If the future is already here, just not evenly distributed, Chinese tech giant Tencent wants to do something about the second part. The company hosted its annual media summit earlier today at the Shanghai Expo Center, which ran for four and a half hours and featured short talks from Western new media companies like Quartz and Storyful along with homegrown innovators in the space, like news outlet Pear Video and live-streaming app Musical.ly.
Near the beginning, Tencent VP Chen Juhong gave a talk entitled “Future Landscape: 2017 China New Media Trend Report,” which closed with a slide reading THE FUTURE IS ALREADY HERE (caps theirs), and opened with a strange extended metaphor comparing content to forests and technology to soil. Didn’t quite follow that part, but in between were a whole bunch of numbers showing how, when, and where China’s smartphone-wielding masses are consuming information in 2017.
Here are three highlights from Tencent’s official report:
That checks out. For many people that sweet sweet smartphone glow is the last thing they see before falling asleep and the first thing they look at upon waking each day. 22.3% of people polled say they usually access news on smartphones while “At home: in the restroom,” which is… honest. In the talk after Chen’s, Dr. David E Levy, Director of the Reuters Institute for the Study of Journalism at Oxford, provided even more detailed information about bathroom smartphone usage, which you can find in the Institute’s 2017 Digital News Report should you so choose.
In one kind of confusingly framed poll question, respondents said they were less dissatisfied with news recommendations churned out by algorithms, as opposed to human editors or social media contacts. Tencent claims that this is the first time algorithms have outperformed humans on this metric, at least according to their own data. The topic of when and how AI will transform the entire media industry came up again and again over the 4.5 hours of the summit, climaxing with a data-driven talk by Liu Wei, chief scientist of Tencent’s own AI Lab.
Several speakers suggested that much of the news production process will be automated and streamlined by increasingly intelligent AI programs in the near future. (Chinese news app Toutiao already has AIs writing stories.) MIT Media Lab’s Andrew Lippman tried to leaven the topic with the confident assertion that “there is no Artificial Intelligence, just human intelligence on a new platform,” but I’ll nevertheless be learning new skills to future-proof my own livelihood for when the AIs come for my line of work.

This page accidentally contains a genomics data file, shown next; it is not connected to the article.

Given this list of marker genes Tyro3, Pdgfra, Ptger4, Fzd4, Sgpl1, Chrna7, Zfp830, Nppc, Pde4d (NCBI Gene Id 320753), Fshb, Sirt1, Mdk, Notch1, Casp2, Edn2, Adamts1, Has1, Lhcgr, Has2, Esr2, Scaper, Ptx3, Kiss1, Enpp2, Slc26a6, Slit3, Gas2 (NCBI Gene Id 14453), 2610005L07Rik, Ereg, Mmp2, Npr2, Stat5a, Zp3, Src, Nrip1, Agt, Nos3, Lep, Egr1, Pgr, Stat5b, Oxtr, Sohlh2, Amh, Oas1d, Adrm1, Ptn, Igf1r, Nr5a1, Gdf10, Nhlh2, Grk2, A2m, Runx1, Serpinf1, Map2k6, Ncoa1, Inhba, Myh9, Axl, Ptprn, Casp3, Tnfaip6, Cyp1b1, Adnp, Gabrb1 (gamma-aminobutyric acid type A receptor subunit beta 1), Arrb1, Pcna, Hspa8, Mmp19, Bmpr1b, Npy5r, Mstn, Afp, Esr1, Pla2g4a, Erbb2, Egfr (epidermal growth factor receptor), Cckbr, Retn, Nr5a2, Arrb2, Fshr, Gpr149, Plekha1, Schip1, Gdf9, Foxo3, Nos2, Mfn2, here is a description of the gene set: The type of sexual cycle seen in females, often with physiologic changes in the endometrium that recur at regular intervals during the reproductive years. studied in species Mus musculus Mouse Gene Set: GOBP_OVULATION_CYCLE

This hot new medium called “video” is all the rage these days, according to the data. Tencent shared a few different stats on this, saying that news video viewership is on the come-up among young and old people (not so much those “adults” in the middle), and that where 30.8% of Americans say they prefer to consume their news as a mix of text and video or video-only, 61.8% of Chinese consumers want at least a little video in their daily news feed.
Video, like AI, was a recurring theme throughout he summit. Tencent VP Chen showed that even when it comes to embedded ads, users respond more positively to video than static text or images:
Qiu Bing, Founder and CEO of Pear Video, put it most bluntly when he flat out said: “People born after 1995 don’t like reading text.” Ouch. Harsh but presumably true.
On that note — we’ll be launching our own video strategy here at Radii in the near future, so stay tuned you text-hating post-’95ers!
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